2

I recently achieved 100 million KRW (South Korean Won, about 86,000 USD) after a bit less than 5 years of work. I'm somewhat proud of myself for being diligent, but I'm afraid if this is not enough.

I'm definitely not a professional in accounting or investing, but I did very crude math myself with these parameters (all in KRW and inflation-adjusted):

  • Current(Year-end)
    • Age: 30
    • Investment input: 83,281,657 - I used a personal accounting app to get this value. I think it is accurate enough, but not perfect.
    • Investment value: 102,386,242
  • Expected
    • Annual investment: 16,800,000 - About a half of my income
    • Buffer fund: 43,200,000 - Additional fund in case of emergency
    • Annual withdrawal: 21,600,000 - National Pension Service claimed that proper living costs for a couple is about this much in early 2014. I'm single, but I want to be prepared.
    • Annual real return rate: 2.00%
    • Tax on profit: 15.40% - Over-simplified.
    • Life expectancy: 90

And this graph is the result.

Estimated retirement fund investment

According to this, I can retire at age 58. But there are things I'm worried about.

  • The tax is too hard for me, so I used a VERY simplified single tax rate.
  • I like my work, but I don't want to work for that long. I don't know what I can work at that age.
  • I'm working on IT. I heard this line of work has an early retirement age. Working until I can retire seems an optimistic expectation
  • I could invest about half of my income only because I'm living with my parents. My parents don't mind about this, but I can't expect this would last forever.
  • I don't have a car or a house for myself. (A car is optional here, but you never know.)
  • My homemade calculation can be wrong, which might mislead me to false hope/fear.
  • Considering my self and my future spouse is already big. But what about children, educations, and medicals... It almost a horror to me.

My point is, even if I do my best, retirement still looks hard. Can you give me some wise words of yours to achieve my retirement?

  • 6
    "I heard this line of work has early retirement age." It's highly unlikely that you'll still be doing at age 60 exactly what you're doing at age 30, but it's perfectly reasonable that you'll still be doing something in IT. (I started out as a programmer, but have been a DBA for 20 years.) – RonJohn Dec 18 '19 at 5:55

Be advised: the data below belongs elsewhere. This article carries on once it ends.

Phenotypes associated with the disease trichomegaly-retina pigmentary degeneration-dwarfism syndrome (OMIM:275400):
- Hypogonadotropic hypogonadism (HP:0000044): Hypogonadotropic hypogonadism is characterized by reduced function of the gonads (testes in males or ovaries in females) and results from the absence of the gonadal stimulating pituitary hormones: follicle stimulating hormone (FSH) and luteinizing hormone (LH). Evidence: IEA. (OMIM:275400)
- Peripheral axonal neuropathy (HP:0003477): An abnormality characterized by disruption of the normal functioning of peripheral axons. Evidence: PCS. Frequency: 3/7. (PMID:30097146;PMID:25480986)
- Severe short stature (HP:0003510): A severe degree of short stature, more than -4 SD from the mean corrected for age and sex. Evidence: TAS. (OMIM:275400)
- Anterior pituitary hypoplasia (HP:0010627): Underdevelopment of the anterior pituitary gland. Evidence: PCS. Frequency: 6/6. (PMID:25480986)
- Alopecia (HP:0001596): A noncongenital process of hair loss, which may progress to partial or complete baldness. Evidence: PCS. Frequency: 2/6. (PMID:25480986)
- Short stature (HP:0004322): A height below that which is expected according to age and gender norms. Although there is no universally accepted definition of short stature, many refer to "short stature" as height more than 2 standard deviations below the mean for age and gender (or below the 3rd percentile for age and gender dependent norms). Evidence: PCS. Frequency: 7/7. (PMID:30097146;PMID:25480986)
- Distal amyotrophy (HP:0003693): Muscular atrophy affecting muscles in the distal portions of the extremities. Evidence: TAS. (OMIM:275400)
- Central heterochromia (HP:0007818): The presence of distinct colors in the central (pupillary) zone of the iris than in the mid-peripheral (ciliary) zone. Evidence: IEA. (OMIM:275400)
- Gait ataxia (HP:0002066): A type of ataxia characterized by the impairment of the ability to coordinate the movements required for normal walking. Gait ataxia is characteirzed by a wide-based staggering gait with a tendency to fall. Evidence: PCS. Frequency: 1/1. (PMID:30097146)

• 2
    @RonJohn And the reason I draw the red line from 30(my age) is... I wanted to see if I can retire earlier than the normal retirement age. It is easier to think that the line starts from 90 backwards, increasing. – user2652379 Dec 18 '19 at 6:44
  • 3
    2% real returns seems like a conservative estimate to me, even when accounting for inflation and taxes. But that depends on how you are investing the money (are low-cost global index funds available in Korea?). I also don't think the "Expected Retirement Fund" line should be a line since it can be invested further until you need to make a withdrawal. There is some fund size beyond which you can live indefinitely only from the returns. With your numbers: 1.3 billion KRW (50× required income), would be smaller with better returns (only 25× assumed by US-centric guides) – amon Dec 18 '19 at 12:00
  • 2
    You can make all of the projections that you want to but the reality is that a multitude of different things (good and bad) are going to happen between now and your retirement date. You can't project now with any accuracy if you will be able to retire at 58. The best that you can do is work, save as much as you can and invest wisely. As you approach 45, 50 or 55, you'll have a much better idea if and when retiring will be feasible. – Bob Baerker Dec 18 '19 at 14:18
  • 2
    This analysis seems plausible but the assumption is, as you note, that your income and expenses stay the same. In your country and line of work, is there an expectation that your income will rise as you become a more experienced worker? Are you expecting to have big increases in your expenses, by, say, having children? Those seem to be missing from your analysis. – Eric Lippert Dec 18 '19 at 19:03

Your Answer

By clicking “Post Your Answer”, you agree to our terms of service, privacy policy and cookie policy

Browse other questions tagged or ask your own question.